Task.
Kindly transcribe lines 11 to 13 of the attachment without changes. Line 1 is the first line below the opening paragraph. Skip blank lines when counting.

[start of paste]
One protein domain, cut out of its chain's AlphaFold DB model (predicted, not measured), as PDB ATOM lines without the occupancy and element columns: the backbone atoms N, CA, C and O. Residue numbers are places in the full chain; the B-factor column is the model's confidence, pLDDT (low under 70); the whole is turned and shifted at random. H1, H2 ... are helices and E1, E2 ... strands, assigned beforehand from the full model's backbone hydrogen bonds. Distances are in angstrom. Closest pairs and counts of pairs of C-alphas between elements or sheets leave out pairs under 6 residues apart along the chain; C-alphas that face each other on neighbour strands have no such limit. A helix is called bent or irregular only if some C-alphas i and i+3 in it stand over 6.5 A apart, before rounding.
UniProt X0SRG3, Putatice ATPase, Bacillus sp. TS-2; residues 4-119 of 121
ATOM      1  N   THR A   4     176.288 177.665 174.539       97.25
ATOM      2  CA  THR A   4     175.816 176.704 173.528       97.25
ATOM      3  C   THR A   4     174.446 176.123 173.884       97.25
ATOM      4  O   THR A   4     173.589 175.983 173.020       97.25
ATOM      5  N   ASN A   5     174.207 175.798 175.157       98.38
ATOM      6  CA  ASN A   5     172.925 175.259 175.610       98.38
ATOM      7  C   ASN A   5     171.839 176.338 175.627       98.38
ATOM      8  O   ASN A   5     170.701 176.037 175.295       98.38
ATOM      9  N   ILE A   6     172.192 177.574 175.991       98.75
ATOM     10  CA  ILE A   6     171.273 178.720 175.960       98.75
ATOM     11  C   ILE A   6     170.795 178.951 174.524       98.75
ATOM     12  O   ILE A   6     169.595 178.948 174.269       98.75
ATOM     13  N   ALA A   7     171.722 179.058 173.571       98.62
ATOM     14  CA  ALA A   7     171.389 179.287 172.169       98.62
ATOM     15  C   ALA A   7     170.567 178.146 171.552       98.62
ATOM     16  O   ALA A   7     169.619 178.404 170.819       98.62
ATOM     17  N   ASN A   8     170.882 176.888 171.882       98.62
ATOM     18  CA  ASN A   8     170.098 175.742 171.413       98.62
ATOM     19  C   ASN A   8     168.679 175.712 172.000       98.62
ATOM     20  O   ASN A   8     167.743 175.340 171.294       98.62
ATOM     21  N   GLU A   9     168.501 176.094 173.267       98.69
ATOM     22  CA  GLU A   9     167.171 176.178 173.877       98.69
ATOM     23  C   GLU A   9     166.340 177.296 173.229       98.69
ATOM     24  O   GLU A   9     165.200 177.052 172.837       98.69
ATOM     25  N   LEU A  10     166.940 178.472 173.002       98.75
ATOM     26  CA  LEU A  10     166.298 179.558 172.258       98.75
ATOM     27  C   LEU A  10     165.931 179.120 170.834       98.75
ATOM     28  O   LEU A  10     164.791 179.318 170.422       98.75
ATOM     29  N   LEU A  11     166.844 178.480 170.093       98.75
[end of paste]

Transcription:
ATOM     10  CA  ILE A   6     171.273 178.720 175.960       98.75
ATOM     11  C   ILE A   6     170.795 178.951 174.524       98.75
ATOM     12  O   ILE A   6     169.595 178.948 174.269       98.75